Why tailoring the cover letter is CRITICAL - James Caan
So, you’ve got your CV prepared and you’ve seen a job you want to apply for.
Do you just send your CV out and leave it at that? Of course not. If you really want a particular job and you have exactly what it takes to do it, then a short, meaningful cover letter is your way of saying so. In fact, it’s vital that you attach one.
A good cover letter takes time and effort because it makes you think hard about the job you’re applying for. If you don’t do one then it’s probably because you’re being a bit lazy, or youare not really passionate about the job. Either way it’s not a good start to getting the job you really want.
I’m an employer so try to think about it from my point of view. A good cover letter takes some effort on your part, but it saves me valuable time. If it gets to the point and, even better, it presents you as a solution to my problem, I’ll mark your CV for closer attention. That goes for all busy employers.
A word of warning: if you’re applying online, you might try and write your cover letter too quickly just to get the application away – but don’t. Don’t underestimate the importance of this introduction to you - write out what you want to say and work at it before you go to the online application. It’s amazing how many times a good CV is sent of with a hasty, mistake-ridden online cover letter.
The same goes for a traditional hard copy cover letter. Write it out and edit it first. Keep thinking you are the employer and what you would want to hear. There’s no doubt that a good, concise cover letter adds some real power to your CV.
Okay, now the good news: there are only two main types of cover letter.
The first is the one you write when you are applying for an advertised job.
The second is the one you write when you are applying on ‘spec’. In other words for a job that you’d like but hasn’t been advertised anywhere.
Either way you need to get to the point instantly but with the speculative cover letter you can say a little more, as you need to establish what you are looking for.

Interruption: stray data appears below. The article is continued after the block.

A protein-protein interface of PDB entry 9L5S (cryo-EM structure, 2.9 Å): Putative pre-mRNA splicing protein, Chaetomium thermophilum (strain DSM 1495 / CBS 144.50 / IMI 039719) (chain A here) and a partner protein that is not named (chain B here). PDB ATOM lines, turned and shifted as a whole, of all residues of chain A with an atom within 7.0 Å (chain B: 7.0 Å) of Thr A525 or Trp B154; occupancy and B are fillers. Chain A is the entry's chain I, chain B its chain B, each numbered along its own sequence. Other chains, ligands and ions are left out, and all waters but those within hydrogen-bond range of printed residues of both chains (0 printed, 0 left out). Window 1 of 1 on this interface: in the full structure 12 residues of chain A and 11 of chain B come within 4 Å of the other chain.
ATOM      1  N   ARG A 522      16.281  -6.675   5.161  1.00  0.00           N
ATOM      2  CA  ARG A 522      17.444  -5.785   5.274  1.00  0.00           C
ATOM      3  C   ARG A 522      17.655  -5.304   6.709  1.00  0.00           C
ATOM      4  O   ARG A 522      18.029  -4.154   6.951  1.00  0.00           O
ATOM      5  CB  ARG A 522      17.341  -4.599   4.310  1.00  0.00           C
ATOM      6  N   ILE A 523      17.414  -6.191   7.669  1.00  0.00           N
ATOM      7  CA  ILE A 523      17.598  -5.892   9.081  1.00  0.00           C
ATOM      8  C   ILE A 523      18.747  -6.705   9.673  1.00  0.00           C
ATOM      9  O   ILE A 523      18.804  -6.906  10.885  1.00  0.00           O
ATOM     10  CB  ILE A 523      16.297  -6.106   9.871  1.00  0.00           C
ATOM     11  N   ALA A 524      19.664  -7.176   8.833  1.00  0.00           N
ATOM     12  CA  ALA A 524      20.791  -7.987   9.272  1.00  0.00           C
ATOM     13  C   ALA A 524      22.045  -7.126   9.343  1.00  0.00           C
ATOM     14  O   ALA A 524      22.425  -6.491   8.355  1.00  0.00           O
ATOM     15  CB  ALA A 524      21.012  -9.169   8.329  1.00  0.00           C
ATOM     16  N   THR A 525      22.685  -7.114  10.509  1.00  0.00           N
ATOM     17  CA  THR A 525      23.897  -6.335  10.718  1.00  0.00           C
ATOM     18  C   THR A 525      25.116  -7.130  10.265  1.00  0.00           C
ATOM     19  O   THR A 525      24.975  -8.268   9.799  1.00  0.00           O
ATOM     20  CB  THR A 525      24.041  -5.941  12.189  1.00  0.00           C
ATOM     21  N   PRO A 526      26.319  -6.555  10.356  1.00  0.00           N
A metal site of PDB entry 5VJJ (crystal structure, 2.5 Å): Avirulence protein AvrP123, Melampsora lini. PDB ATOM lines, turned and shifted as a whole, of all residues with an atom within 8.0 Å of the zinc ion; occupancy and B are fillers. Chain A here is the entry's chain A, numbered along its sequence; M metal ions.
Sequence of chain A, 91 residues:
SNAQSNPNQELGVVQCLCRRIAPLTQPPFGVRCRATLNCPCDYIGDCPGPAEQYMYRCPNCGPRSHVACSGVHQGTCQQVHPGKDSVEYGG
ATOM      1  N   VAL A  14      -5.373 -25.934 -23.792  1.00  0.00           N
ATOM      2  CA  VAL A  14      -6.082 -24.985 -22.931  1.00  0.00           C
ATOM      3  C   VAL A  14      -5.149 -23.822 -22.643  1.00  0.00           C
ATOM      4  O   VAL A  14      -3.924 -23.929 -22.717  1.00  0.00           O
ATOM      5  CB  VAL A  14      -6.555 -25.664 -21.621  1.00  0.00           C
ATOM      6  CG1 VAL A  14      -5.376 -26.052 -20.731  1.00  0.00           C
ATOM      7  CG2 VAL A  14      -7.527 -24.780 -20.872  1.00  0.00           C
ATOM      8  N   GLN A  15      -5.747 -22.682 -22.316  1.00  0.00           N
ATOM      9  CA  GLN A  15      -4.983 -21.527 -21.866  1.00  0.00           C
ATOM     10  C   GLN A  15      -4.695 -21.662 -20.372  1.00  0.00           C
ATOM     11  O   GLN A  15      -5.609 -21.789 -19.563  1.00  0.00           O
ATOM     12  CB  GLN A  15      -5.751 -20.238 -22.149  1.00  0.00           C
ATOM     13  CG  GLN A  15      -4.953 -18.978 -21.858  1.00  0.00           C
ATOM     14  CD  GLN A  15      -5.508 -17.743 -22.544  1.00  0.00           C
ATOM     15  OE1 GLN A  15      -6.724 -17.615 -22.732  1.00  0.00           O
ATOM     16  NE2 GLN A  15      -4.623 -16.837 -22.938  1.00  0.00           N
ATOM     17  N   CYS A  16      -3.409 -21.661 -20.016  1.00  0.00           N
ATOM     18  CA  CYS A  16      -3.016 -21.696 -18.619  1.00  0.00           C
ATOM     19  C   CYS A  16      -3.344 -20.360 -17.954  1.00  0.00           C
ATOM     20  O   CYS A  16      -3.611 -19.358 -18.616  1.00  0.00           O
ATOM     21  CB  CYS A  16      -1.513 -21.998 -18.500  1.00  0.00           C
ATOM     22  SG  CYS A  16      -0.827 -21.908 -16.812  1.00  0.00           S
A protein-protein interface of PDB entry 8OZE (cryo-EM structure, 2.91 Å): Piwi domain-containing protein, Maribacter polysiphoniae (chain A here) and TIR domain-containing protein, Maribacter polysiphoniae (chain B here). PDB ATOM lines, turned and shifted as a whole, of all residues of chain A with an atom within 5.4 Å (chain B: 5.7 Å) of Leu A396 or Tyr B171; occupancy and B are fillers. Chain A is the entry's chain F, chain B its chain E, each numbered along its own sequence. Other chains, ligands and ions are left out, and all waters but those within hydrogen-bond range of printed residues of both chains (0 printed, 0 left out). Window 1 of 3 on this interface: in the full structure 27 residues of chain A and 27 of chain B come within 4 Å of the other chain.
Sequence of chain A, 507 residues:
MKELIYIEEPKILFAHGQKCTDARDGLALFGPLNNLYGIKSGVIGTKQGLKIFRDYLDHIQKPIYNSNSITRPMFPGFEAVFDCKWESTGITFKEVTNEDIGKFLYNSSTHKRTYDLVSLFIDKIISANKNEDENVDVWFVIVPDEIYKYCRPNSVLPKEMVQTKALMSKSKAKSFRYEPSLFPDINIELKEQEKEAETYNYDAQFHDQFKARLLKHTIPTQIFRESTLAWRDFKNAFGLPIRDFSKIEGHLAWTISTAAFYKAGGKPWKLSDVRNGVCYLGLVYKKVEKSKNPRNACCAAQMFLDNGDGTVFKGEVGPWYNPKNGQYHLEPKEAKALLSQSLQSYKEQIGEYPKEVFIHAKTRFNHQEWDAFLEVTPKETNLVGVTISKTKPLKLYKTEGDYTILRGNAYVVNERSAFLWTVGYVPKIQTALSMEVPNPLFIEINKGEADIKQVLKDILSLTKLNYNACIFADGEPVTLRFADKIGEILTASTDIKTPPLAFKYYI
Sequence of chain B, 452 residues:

Try to keep in mind why you are writing a cover letter – and it’s not to be clever or impressive littered with long words. Your aim is to make your cover letter as effective as possible in getting you an interview and possibly a job. No more.
As I’ve said above, you need good english and spelling and you need to be concise and business-like. It goes without saying that you need to put the correct name and title of the person you are writing to.
Your cover letter needs to be no more than four to five short paragraphs. If you can’t say what you want to say in that space then you haven’t thought about it. So, no more than a single page for the whole letter.
If I’m advertising a job then in the first paragraph you need to be telling me what you have to offer that is directly relevant to the role. Start waffling here and I’ll switch off.
In the next paragraph or two you need to tell me how your skills, experiences and achievements relate to the essential requirments of the job. You can even refer me to certain points in your CV.
If you’re writing to me on spec then you’ll need to have done some research on my company so that you can write two, good, concise paragraphs on why you’d like to work for me (or my company) and what sort of role you are looking for.
As an employer, I am not going to be impressed by a cover letter that looks like it’s been churned out and used for multiple applications. So don’t underestimate an employer’s perceptiveness.
Drop in a paragraph on why my organisation interests you and give me information that supports your statements if possible. Anything that convinces me that you have done some research and have a genuine interest is a big plus.
Finally, thank the reader for their time consideration, (you’d appreciate it if you were a busy employer) and be bold –actively state you would welcome the chance of an inteview.
As usual, you need to practice and get some writing under your belt but the golden rule is don’t just repeat what is in your CV. If I’m the employer, you’re looking to whet my appetite, to entice me to read your particular CV – and get you in for an interview.